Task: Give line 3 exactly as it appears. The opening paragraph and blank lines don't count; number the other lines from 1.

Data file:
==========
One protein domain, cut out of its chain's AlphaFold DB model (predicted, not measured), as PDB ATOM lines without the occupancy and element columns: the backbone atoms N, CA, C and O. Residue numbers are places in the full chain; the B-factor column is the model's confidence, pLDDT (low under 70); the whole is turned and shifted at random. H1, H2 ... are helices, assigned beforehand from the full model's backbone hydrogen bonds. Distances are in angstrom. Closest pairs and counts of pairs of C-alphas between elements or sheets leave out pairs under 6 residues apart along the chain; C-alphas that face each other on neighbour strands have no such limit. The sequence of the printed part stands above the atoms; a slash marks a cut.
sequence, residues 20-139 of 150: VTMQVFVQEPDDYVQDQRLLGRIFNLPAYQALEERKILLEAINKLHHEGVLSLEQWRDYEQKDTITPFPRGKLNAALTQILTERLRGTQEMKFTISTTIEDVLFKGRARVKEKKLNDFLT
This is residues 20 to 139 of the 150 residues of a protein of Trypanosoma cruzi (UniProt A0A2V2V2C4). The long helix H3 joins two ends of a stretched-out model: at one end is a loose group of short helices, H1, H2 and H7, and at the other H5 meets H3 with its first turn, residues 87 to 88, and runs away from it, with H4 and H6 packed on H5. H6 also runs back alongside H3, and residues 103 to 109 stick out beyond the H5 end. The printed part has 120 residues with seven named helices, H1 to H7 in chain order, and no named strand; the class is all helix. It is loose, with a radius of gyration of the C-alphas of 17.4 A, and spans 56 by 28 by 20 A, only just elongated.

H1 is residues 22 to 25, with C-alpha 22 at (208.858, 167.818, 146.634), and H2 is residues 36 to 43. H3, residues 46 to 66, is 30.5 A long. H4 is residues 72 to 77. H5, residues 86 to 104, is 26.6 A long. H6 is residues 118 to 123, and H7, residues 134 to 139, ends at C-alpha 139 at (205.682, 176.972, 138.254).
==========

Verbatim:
H1 is residues 22 to 25, with C-alpha 22 at (208.858, 167.818, 146.634), and H2 is residues 36 to 43. H3, residues 46 to 66, is 30.5 A long. H4 is residues 72 to 77. H5, residues 86 to 104, is 26.6 A long. H6 is residues 118 to 123, and H7, residues 134 to 139, ends at C-alpha 139 at (205.682, 176.972, 138.254).